"Spanish legislation infringes EU law to the extent that it precludes" a court from declaring the terms of a loan agreement to be unfair, thereby halting a mortgage foreclosure process, the ECJ said in a statement.
Additionally, if a court rules a loan agreement to be unfair after the eviction has taken place, the mortgage holder can only use that ruling to seek later financial compensation and "is unable to recover ownership of his property."
In Madrid, the government promised Thursday that "all the aspects that the court has declared to be contrary to European legislation will be corrected."
Thousands of people have fallen foul of the law and been evicted as Spain struggles in a deep recession which has pushed unemployment to record highs of 26 percent.
The banks, which offered cheap funding to home buyers and developers, have been desperate to get their loans back since a massive property bubble burst in 2008, sparking a wave of defaults.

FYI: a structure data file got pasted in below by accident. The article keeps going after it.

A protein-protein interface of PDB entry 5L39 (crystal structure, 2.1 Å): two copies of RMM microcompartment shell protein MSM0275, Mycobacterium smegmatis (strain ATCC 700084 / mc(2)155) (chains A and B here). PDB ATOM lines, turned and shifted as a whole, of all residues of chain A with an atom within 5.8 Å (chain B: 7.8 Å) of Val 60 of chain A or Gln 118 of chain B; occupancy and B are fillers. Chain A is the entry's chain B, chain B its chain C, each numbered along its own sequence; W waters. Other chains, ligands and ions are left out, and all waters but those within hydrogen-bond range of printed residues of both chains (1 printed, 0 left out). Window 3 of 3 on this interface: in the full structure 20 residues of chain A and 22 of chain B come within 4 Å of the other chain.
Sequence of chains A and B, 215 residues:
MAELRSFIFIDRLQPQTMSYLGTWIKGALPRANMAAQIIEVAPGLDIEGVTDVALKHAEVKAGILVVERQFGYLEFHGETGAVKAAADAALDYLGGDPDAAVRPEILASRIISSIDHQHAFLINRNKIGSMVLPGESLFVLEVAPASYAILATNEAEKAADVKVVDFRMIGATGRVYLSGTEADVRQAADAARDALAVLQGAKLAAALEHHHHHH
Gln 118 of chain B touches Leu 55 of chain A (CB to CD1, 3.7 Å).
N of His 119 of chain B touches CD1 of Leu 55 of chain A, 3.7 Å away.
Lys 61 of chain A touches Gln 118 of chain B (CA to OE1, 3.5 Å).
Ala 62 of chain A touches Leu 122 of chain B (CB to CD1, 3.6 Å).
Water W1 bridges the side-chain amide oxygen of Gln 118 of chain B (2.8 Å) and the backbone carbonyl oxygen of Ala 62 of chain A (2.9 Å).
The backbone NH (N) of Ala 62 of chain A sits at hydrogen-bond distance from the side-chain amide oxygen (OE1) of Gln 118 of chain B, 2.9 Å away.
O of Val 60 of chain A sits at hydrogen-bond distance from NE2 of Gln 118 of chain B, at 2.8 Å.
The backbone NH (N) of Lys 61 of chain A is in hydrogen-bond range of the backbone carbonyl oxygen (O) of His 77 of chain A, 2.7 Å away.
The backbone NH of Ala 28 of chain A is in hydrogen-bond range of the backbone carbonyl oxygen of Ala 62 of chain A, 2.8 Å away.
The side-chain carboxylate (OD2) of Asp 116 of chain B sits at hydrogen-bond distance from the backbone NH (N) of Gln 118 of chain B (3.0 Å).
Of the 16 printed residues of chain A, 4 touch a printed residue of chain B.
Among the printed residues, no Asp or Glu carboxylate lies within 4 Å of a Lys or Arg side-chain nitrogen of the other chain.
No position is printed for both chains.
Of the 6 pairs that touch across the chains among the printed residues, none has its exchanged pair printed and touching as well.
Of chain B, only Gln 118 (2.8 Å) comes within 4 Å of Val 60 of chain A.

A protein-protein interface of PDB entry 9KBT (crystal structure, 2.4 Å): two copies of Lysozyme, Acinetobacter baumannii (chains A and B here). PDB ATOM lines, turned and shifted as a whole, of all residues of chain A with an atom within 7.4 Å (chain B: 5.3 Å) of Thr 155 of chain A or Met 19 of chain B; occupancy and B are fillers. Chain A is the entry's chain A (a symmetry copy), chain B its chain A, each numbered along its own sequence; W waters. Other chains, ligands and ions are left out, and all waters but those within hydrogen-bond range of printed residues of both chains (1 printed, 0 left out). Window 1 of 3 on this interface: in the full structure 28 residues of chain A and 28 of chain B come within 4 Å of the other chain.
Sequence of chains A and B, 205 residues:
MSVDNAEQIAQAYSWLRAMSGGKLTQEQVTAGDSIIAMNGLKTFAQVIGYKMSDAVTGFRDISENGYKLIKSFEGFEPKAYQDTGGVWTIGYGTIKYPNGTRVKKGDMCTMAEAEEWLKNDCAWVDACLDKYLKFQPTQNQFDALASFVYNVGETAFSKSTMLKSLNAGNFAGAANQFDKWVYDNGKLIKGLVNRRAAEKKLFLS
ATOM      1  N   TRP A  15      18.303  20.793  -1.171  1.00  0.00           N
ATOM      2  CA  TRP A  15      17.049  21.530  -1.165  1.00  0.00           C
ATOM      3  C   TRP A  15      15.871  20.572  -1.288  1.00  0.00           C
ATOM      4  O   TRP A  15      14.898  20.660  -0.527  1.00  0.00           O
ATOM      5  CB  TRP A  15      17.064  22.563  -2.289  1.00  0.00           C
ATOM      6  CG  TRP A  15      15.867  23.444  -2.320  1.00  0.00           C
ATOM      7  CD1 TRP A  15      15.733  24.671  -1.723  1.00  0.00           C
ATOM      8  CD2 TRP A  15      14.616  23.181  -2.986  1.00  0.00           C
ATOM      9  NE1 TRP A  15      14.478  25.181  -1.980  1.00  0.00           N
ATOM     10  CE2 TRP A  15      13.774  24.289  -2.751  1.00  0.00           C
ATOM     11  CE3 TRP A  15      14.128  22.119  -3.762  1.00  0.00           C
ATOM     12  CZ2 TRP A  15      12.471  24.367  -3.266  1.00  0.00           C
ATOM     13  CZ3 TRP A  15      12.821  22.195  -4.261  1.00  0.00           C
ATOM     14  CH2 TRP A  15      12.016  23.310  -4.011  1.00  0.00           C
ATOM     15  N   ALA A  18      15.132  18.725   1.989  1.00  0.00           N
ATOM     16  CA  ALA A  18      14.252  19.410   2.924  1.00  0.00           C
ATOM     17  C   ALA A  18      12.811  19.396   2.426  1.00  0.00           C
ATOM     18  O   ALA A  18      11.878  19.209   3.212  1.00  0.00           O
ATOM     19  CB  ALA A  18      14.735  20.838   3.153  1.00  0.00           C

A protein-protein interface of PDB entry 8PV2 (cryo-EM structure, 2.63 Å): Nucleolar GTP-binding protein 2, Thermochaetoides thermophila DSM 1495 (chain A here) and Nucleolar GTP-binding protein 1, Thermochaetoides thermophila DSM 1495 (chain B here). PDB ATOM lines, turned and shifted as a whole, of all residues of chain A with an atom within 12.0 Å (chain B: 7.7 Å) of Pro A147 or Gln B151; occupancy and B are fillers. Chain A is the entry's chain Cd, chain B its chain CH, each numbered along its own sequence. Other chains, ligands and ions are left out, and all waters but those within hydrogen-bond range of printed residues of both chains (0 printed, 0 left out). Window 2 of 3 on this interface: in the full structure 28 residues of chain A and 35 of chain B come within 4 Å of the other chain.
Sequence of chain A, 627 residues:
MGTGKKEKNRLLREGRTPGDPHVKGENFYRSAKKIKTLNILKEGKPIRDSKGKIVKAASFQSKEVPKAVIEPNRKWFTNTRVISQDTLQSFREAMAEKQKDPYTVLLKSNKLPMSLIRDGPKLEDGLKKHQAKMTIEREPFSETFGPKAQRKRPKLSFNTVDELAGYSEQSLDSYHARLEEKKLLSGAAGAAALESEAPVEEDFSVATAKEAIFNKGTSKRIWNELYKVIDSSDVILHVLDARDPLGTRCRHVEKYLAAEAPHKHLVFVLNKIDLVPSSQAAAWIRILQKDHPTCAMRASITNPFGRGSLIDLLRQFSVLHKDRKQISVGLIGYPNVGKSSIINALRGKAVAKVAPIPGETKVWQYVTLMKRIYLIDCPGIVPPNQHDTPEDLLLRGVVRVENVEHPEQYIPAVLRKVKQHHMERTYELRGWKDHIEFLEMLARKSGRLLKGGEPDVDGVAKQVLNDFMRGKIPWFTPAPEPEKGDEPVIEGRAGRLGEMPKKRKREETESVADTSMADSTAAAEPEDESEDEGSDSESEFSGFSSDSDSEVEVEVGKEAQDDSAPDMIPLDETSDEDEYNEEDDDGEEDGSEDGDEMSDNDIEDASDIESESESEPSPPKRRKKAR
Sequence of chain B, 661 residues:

In response to popular protests and reported suicides, Spain's government in November passed a two-year moratorium on evictions — but campaigners insist that it go further.
Protestors last month brought a motion to the Spanish parliament, backed by 1.4 million signatures, for an end to evictions and to allow insolvent homeowners to write off their debts by surrendering their home.
Under current Spanish law, a bank can pursue a mortgage holder to pay off the remaining balance of a loan if the value of the seized property is not sufficient.